Many baby monkeys end up being sold as pets after their mothers and close families get killed for bushmeat. And it’s probably what happened to Mali the macaque before living with a family for three years. But things got worse and the owners had to tie their pet outside. Her owners realized they’ve made a mistake. Having a wild animal as a pet wasn’t a good idea, especially when Mali got a little aggressive.
Her owners contacted Wildlife Friends Foundation Thailand (WFFT) to help them with Mali. But the story got a little more complicated than that…
20. Mali’s Life as a Pet
Mali lived with a family for three years. She was treated like a baby and she might have been loved, but her lifestyle was not very healthy. Mali received treats like candy and other sweets and she has never seen a macaque in her life…
19. Calling Experts to Get Help
This January, Mali lashed out and bit her owner, making them reconsider if having a wild animal as a pet was a good idea. Realizing their mistake, they called Wildlife Friends Foundation Thailand (WFFT), hoping they can take Mali away.
18. Getting Medication Was Not a Solution
Previously to lashing out, Mali received ‘two human contraceptive injections to try and calm her down, or make her less aggressive’, said a blog post on the organization’s website. They also said that the family ‘wanted a better home for her’.
17. Going to the Rescue Center
The rescue team from WFFT came to take Mali to the rescue center. It was a little bit difficult, as the team believed that Mali was younger and smaller, and could fit in a cage. The owner had to come with them, and keep Mali in her arms…
16. An Unofficial Visit
When the rescuers thought that it was the end of Mali’s past life, they were wrong. Mali had to stay for a little while in quarantine. That’s when her former owner trespassed and paid Mali an unofficial visit, feeding her milk, ice cream and candy…
15. A Very Important Period
Quarantine period is very important to monkeys. They need to spend less time with humans, to be more perceptive when it comes to interacting with other monkeys. There is also the issue of jealousy, which almost cost Mali her tail in the upcoming weeks. Here’s why.
14. Learning How to Be a Monkey
‘Monkeys are slowly given time to get used to life without humans. They get a chance to see other members of the same species, and begin to learn to be a monkey again,’ explained the rescuers. And the former owners made it more difficult…
13. A New Enclosure
Mali had to be moved to a new enclosure so that her former owners didn’t find her. She was going to live with other 19 rescued macaques, which were just like Mali, victims of trading wildlife. They all learned how to be a family.
12. Wild Animals Traded as Pets
‘An unthinkable quantity of wild animals are poached from the wild when babies after moms have been killed, and then are sold as pets or as photo props, or used to entertain tourists in circus shows’, said WFFT. Mali was one of them…
11. Getting to Know Each Other
When Mali was finally getting close to making a connection with the other macaques, the former owner snuck again into the center and brought her food and cuddled her through the fence. But that almost cost Mali’s tail!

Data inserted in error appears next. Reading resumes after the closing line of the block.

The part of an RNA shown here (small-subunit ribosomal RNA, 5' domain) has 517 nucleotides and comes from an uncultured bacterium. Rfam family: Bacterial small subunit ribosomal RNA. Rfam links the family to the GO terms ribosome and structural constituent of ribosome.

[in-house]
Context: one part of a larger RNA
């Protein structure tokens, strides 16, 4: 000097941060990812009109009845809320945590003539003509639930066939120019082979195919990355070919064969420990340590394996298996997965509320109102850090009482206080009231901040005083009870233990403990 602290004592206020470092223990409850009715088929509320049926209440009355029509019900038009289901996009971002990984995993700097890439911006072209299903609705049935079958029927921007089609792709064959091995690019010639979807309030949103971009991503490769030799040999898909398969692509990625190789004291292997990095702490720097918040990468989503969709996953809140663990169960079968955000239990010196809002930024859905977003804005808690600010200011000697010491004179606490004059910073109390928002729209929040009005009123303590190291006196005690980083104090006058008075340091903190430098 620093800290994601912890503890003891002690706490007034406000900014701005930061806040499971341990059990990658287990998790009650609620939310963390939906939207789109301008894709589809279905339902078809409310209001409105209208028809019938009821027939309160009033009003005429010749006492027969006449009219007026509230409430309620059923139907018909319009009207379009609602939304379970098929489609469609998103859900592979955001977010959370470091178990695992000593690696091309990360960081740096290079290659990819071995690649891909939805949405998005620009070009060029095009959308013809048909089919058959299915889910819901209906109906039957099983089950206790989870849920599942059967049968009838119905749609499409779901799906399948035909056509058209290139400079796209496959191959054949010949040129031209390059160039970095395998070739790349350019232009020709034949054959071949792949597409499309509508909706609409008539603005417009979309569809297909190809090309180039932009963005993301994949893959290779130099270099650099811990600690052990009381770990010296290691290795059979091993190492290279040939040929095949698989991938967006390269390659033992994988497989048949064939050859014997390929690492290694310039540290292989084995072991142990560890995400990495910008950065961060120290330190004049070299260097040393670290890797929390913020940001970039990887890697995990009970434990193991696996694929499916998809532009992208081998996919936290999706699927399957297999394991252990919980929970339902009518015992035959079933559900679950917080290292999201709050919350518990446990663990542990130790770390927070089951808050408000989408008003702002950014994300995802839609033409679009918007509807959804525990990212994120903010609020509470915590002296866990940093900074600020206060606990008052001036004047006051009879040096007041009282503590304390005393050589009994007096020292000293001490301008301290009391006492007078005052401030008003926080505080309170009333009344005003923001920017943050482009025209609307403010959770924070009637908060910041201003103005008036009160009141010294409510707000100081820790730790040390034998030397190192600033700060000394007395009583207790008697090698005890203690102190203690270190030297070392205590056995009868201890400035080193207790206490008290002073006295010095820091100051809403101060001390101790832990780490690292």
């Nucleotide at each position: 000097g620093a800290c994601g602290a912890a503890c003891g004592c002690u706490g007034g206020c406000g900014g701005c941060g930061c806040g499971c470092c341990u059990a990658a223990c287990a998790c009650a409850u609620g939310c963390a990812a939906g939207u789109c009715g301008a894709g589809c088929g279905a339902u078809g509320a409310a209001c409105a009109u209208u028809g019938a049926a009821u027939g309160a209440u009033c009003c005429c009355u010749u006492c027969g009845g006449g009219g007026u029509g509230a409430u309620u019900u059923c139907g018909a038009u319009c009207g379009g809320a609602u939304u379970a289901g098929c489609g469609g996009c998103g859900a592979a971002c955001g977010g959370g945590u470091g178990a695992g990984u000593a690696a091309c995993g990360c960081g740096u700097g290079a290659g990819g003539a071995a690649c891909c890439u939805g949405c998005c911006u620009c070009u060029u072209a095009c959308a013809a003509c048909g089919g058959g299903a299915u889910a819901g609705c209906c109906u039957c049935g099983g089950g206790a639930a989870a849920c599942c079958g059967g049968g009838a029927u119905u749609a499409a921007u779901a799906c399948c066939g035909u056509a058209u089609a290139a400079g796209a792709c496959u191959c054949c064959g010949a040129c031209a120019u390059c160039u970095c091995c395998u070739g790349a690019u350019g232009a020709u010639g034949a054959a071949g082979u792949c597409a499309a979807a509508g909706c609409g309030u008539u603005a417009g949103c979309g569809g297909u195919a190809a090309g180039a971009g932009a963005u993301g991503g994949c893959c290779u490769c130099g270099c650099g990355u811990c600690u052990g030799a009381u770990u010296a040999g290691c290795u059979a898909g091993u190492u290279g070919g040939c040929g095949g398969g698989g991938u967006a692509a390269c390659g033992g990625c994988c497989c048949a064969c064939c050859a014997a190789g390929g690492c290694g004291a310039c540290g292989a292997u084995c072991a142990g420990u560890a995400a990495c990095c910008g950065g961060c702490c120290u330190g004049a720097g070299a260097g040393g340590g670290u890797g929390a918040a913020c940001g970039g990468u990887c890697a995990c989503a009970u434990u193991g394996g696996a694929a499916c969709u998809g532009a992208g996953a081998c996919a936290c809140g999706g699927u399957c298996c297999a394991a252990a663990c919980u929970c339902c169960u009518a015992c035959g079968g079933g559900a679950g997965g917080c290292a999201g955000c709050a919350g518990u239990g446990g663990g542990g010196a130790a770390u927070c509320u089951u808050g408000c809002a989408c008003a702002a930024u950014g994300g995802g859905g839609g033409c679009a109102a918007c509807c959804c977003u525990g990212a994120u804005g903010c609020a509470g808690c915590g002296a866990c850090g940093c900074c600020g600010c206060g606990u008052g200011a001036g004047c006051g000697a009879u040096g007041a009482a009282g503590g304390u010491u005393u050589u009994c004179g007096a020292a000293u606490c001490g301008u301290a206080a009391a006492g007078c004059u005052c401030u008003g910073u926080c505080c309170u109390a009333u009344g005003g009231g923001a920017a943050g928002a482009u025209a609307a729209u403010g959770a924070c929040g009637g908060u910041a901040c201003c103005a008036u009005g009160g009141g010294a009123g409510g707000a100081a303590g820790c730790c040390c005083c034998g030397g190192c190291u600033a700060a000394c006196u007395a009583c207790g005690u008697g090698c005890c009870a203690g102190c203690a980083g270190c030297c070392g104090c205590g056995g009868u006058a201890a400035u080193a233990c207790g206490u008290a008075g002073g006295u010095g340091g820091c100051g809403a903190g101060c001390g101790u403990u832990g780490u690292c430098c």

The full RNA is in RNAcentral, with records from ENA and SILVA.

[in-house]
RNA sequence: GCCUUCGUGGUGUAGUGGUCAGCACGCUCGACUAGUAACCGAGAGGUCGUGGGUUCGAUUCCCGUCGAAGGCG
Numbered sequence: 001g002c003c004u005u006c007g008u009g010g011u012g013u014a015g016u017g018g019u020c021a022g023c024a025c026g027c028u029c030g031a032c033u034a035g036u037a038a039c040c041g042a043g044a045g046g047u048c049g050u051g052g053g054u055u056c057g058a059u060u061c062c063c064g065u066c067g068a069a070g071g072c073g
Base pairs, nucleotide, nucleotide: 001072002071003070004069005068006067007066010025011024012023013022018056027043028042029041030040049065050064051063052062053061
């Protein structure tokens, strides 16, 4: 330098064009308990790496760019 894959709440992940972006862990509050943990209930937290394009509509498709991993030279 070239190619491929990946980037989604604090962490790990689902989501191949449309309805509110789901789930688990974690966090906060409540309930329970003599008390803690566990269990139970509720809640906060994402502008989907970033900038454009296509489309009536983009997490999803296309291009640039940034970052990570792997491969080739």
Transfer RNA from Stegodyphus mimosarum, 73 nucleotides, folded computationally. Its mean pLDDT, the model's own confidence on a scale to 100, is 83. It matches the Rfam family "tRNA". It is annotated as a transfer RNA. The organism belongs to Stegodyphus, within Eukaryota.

10. A Kind Gesture Which Did More Harm
It’s understandable that any owner would miss their pet, but the former owner acted in a selfish manner, as their actions only brought harm to Mali. A monkey bit her tail, because according to the rescuers, ‘they became jealous.’
9. Irresponsible Behavior
‘This single incident was caused by the owner’s irresponsible behavior … No wild animal should be kept as a pet, and definitely not treated like a human baby,’ continued WFFT. After the incident, Mali had to stay at the hospital…
8. Treatment and Regular Check-Ups
After getting bit, Mali had to stay for a few days to get her tail treated. After she gets well, she will return to the group, but the staff will have to keep an eye on them. It will take time for Mali to become a member of the family.
7. A New Life
When she gets accustomed to her new life, Mali will enjoy living a carefree life, swinging and climbing in the trees, eating healthy food and wearing no clothes. The caretakers have said that she ‘is doing very well and is becoming calmer by the day.’
6. Wildlife Friends Foundation Started in 2001
It’s been 17 years since the WFFT started and the founder is Edwin Wiek. He posted a story about his dream of creating this foundation and how everyone around him thought he was ‘crazy’. this is what he said…
5. Not a Type of Work He’d Handle
‘A lot of my friends and family said I was crazy, this kind of work was something for professionals and not for me,’ and he agrees that he is crazy about animals and making justice for them. This is what made him start it all…
4. The Thrill of the Rescue
He admits that he is now less present in the rescue missions because he must spend time in offices, meeting rooms and so on, keeping him ‘away from the job that initially got me into this, the thrill of the rescue mission.’
3. Saving Mali and Other Monkeys
Edwin Wiek continues his story. After people found out about Mali’s rescue, the rescue organization started getting ‘20 different calls for help’, most of them being cases of ‘pets’ that needed a new home.
2. A Concerning Issue
The problem with so many macaques being held as pets is that some owners love them so much, but can no longer handle the responsibility. Fearing they might die in the wild, people keep the macaques tied or locked in cages…
1. Why Not Calling Rescue Organizations?
Edwin said that many organizations don’t care about macaques, because they’re ‘hardly considered of any conservation value. Thousands are being kept around Asia in horrible conditions with little hope for a rescue or a second chance in life,’ he added.
His last words made us cry: ‘For all the macaques out there, I care about you and when I know where you are I will come and get you!’